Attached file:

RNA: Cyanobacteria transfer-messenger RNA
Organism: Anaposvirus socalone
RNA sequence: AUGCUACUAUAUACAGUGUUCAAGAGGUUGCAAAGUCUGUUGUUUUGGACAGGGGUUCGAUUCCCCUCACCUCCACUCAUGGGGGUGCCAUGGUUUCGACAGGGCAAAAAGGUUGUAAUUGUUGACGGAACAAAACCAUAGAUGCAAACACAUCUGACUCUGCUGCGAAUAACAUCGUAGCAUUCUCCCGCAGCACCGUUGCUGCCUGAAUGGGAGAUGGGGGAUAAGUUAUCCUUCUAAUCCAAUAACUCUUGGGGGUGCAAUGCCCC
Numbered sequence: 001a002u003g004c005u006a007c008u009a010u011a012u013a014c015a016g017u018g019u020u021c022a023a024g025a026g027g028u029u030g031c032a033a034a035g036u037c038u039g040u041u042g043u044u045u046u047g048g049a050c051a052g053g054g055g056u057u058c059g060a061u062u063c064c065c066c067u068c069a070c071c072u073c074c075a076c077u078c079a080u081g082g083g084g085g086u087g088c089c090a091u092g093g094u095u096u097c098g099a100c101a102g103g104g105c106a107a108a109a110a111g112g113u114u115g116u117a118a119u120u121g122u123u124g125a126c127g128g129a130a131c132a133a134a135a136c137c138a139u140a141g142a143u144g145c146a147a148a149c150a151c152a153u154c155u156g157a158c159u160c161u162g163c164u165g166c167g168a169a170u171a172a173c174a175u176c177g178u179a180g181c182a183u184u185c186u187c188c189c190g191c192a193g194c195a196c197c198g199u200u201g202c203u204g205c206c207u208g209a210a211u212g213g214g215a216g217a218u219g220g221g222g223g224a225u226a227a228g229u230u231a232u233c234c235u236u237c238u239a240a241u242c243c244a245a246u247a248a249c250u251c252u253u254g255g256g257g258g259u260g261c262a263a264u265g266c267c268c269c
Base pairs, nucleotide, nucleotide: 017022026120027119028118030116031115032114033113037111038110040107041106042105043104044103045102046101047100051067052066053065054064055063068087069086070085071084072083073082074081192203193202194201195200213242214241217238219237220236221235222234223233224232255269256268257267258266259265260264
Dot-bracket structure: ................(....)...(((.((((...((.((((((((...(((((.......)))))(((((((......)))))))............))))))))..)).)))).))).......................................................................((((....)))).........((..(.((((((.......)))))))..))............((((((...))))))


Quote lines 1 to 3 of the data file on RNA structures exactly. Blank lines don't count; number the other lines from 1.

RNA: Cyanobacteria transfer-messenger RNA
Organism: Anaposvirus socalone
RNA sequence: AUGCUACUAUAUACAGUGUUCAAGAGGUUGCAAAGUCUGUUGUUUUGGACAGGGGUUCGAUUCCCCUCACCUCCACUCAUGGGGGUGCCAUGGUUUCGACAGGGCAAAAAGGUUGUAAUUGUUGACGGAACAAAACCAUAGAUGCAAACACAUCUGACUCUGCUGCGAAUAACAUCGUAGCAUUCUCCCGCAGCACCGUUGCUGCCUGAAUGGGAGAUGGGGGAUAAGUUAUCCUUCUAAUCCAAUAACUCUUGGGGGUGCAAUGCCCC